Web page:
WESTERN Sydney has been given a boost with 151 newly graduated doctors, needed more than ever as we fight COVID-19.
92 of those will train at Westmead Hospital with the rest going to Blacktown and Mt Druitt.
The new doctors’ arrival is “very special, more so this year with our junior medical officers joining our service during a global pandemic,” says Western Sydney Local Health District chief executive Graeme Loy.
“Westmead Hospital is home of Australia’s first-ever COVID-19 patient. Ever since, our district’s ability to respond to the virus has been nothing short of outstanding.
“Our staff are working in state-of-the-art redevelopments at Blacktown, Mount Druitt and Westmead hospitals, which means our JMOs will be learning inside the hospitals of the future.”
One of those new doctors keen to serve the West is 26-year-old local, Melissa Elias, who reveals her career choice is firmly set on saving lives, whatever it takes, after seeing her own sister die from rare cancer.
From her standpoint, losing Gabriella, the profound disability of another sibling, and watching how best medical care was provided to her loved ones, cemented her path to the medical field.
“She fought hard for three years and seeing her go through it made me think I have to definitely go help other people like my sister,” says Melissa of Gabriella’s ordeal.
“It was hard knowing I couldn’t do anything for her [at the time] so I have to pull my socks in no matter how hard it may go.”
Her late sister is Gabriella Wehbe, awarded Parramatta’s Young Citizen of the Year in 2017, who died at 18 years of age the following year. While battling cancer, Gabriella raised more than $400K for the Chris O’Brien Lifehouse, a cancer treatment centre in Sydney.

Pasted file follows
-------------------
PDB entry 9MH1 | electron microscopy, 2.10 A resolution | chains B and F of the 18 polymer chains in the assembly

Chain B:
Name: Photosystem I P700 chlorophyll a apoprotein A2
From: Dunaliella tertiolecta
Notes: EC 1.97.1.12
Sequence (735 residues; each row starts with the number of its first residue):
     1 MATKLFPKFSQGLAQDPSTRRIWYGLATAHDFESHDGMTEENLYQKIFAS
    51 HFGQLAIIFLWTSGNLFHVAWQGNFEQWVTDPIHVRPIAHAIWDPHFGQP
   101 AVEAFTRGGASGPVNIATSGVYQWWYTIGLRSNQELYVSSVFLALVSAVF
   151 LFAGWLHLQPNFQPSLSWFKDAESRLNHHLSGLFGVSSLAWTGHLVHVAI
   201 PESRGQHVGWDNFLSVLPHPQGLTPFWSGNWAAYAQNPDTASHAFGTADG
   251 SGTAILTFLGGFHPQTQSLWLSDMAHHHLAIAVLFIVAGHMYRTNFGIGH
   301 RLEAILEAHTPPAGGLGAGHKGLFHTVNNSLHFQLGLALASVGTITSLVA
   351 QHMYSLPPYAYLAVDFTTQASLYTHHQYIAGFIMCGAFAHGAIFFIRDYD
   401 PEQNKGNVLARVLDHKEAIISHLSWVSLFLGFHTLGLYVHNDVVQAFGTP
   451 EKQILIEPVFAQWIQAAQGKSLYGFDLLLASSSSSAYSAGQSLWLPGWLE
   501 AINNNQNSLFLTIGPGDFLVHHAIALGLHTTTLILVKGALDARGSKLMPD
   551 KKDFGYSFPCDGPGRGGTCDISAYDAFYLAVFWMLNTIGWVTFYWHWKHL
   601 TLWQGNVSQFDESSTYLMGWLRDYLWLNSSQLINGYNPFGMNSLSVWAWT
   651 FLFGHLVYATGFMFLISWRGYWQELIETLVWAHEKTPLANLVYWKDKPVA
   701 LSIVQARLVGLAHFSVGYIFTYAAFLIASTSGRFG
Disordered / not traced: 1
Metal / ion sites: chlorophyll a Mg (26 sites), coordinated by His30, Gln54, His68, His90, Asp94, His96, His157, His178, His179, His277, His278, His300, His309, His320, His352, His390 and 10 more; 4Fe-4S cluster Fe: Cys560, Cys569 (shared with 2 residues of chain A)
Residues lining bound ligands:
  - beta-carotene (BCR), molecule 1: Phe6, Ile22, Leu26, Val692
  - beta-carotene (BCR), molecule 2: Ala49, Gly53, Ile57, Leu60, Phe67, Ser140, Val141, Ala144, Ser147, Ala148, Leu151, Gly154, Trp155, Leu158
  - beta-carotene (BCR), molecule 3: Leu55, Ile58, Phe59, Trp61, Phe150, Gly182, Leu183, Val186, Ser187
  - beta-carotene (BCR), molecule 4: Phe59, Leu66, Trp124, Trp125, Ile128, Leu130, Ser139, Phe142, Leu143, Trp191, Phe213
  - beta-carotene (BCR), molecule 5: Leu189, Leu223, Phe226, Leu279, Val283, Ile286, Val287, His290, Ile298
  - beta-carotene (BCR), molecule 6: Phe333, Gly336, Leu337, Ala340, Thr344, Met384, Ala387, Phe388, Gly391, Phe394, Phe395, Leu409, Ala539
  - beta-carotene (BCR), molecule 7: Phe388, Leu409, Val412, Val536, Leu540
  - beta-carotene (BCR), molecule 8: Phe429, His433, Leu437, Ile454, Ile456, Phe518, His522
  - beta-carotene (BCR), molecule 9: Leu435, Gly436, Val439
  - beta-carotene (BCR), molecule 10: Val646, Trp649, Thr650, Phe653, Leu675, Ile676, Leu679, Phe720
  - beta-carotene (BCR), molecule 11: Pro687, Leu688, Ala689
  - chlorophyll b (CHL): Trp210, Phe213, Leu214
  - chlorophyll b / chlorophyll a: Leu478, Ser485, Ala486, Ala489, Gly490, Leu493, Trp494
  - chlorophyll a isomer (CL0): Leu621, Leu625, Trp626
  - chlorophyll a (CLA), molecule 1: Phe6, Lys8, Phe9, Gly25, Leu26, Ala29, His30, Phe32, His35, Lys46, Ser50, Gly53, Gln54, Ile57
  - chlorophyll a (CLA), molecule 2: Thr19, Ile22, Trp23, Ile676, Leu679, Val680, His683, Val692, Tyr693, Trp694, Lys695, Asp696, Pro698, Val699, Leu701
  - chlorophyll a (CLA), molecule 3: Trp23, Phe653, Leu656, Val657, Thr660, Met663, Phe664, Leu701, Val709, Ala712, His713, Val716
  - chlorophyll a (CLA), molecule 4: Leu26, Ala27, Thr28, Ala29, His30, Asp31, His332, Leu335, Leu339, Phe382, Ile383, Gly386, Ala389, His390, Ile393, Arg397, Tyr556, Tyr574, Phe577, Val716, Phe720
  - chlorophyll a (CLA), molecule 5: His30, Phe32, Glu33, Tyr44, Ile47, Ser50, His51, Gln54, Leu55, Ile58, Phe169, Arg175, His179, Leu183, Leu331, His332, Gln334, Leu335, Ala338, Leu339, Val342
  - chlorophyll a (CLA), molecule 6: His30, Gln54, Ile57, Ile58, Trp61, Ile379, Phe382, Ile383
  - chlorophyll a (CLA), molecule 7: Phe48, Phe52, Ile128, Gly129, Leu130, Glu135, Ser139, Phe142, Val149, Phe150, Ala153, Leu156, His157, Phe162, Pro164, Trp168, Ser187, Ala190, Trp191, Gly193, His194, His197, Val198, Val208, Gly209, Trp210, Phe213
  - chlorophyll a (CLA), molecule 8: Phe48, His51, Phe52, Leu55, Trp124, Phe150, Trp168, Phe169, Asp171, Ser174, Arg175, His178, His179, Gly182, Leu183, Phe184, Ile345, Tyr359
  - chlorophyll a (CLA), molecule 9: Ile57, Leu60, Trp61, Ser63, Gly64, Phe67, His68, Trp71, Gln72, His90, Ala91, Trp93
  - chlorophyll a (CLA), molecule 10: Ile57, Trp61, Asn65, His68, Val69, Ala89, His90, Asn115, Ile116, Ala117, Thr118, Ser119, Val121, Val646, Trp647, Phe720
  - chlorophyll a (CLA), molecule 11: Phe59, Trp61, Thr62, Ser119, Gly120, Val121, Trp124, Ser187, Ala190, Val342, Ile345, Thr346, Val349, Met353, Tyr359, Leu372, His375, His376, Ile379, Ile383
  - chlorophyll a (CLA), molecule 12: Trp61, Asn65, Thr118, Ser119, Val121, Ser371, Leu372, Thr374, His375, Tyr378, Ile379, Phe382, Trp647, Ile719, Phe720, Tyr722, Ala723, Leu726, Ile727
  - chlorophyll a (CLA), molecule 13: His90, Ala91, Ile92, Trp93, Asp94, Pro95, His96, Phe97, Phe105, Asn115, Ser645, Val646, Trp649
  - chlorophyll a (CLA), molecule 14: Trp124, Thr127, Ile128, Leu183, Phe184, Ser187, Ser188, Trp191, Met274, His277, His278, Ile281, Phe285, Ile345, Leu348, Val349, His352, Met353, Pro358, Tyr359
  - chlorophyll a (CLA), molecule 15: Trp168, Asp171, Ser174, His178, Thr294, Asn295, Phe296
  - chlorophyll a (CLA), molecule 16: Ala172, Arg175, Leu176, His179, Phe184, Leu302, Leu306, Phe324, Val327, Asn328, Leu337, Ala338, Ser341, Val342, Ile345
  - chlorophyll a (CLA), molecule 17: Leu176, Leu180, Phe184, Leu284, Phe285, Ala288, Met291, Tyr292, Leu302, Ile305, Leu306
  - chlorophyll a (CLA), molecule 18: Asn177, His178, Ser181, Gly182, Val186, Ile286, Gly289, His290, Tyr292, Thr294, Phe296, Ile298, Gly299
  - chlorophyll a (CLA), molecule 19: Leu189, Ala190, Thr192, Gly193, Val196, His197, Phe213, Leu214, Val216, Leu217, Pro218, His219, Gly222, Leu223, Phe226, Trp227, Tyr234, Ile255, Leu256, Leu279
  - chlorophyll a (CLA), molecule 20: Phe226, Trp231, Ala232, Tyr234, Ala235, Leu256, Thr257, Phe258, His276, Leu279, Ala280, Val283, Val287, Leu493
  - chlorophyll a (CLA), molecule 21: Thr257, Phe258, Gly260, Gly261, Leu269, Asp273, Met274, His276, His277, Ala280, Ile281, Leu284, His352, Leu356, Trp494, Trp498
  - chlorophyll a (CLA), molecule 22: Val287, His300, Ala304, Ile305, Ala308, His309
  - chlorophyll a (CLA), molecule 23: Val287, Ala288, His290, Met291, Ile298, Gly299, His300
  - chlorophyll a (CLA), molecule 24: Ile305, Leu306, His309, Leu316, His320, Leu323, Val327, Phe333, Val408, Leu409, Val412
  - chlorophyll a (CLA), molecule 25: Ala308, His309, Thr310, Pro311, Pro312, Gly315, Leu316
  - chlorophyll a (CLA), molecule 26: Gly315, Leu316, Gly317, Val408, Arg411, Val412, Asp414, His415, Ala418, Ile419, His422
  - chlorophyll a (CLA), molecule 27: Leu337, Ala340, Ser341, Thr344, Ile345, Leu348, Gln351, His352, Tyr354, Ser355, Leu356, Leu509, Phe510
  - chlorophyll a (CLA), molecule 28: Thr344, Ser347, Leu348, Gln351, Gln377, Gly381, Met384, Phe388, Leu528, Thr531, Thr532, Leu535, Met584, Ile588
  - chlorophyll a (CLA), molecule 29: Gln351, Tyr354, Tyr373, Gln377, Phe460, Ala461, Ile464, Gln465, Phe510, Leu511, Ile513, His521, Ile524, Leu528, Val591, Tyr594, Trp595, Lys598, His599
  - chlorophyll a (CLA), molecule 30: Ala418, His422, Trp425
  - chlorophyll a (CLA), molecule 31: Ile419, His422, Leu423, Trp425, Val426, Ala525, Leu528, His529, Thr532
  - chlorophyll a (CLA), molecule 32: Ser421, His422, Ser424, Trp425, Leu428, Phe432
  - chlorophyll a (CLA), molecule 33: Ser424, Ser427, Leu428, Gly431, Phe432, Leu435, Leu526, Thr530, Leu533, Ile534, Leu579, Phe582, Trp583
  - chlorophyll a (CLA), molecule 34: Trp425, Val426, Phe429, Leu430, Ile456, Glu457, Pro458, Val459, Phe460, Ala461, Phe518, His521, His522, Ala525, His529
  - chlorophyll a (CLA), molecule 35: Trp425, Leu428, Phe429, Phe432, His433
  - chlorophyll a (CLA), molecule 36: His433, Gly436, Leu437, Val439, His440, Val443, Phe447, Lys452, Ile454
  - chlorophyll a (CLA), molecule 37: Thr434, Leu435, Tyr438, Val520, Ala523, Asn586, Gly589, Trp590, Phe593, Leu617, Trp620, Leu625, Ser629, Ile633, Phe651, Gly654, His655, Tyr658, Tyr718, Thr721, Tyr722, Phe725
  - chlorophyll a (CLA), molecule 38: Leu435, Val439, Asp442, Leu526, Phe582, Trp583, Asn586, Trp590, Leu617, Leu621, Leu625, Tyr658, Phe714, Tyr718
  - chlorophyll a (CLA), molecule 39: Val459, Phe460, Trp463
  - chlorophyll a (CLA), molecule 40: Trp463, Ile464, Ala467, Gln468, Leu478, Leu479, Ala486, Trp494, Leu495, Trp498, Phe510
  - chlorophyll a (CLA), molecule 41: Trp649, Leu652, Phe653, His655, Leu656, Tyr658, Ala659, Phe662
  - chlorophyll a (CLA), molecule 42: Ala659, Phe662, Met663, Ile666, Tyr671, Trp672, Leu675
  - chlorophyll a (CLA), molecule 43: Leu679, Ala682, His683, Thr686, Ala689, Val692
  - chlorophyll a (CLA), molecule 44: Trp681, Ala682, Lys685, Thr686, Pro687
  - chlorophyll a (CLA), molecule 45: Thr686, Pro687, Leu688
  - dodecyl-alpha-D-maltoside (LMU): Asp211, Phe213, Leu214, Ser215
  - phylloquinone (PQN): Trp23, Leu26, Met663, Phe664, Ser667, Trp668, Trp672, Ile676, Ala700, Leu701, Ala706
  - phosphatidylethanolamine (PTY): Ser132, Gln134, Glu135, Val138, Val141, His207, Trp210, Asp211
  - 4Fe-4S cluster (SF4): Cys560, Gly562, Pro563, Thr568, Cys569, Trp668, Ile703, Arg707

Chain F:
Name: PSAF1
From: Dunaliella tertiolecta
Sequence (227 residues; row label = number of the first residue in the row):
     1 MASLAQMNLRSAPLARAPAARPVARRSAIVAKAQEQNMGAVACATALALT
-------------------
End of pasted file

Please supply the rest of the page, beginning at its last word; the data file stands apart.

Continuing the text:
Melissa then swapped her pharmacist studies at University of Sydney to join the medical school at Notre Dame University and passed with flying colours.
Last month, after eight years of university training, Melissa joined the other 150 young doctors who started work at hospitals across Western Sydney – at Blacktown, Mount Druitt and Auburn.
Gift that keeps giving
Melissa is also among 1041 junior medical officers NSW Health fielded to major cities and regions for two years to backfill recurring doctors’ shortages as the Coronavirus pandemic continue to put pressure on the health system.
On her third week on duty at Westmead, on alert due to the pandemic, Melissa described her shifts at the orthopaedic surgery unit like a gift that kept on giving, being mentored by skilled surgeons who pass on their valuable knowledge, particularly the care of vulnerable elderly patients separated from family as part of COVID-19 infection control.
“The hardest part is to see the strain on geriatric patients because they haven’t got their families with them, it’s quite sad but we have to follow health advice.
“We are lucky we haven’t come in contact with COVID-19 patients. We all want to see this pandemic go away. We are the luckiest country in the world because we weren’t hit hard unlike America and Europe.”
Later on, Melissa plans to specialise as a general practitioner and paediatrician and work locally around Western Sydney where more doctors are needed.
“But I thought it will be difficult for me to be away from my family and my little sister with disability having to care for her. I come from a large Lebanese family who would love to have me stay here.”
Melissa, who grew up in North Parramatta and completed high school at Our Lady of Mercy, says she prefers to practice locally and become one of the trusted local doctors.
“I am one of seven kids, my husband is one of nine kids, I have 75 first cousins, my mum is one of eight, my dad is one of 10, my husband’s Dad is one of 12, my mother-in-law is one of eight,” she says.
By ELIZABTH FRIAS.
Photo: Young doctor Melissa Elias.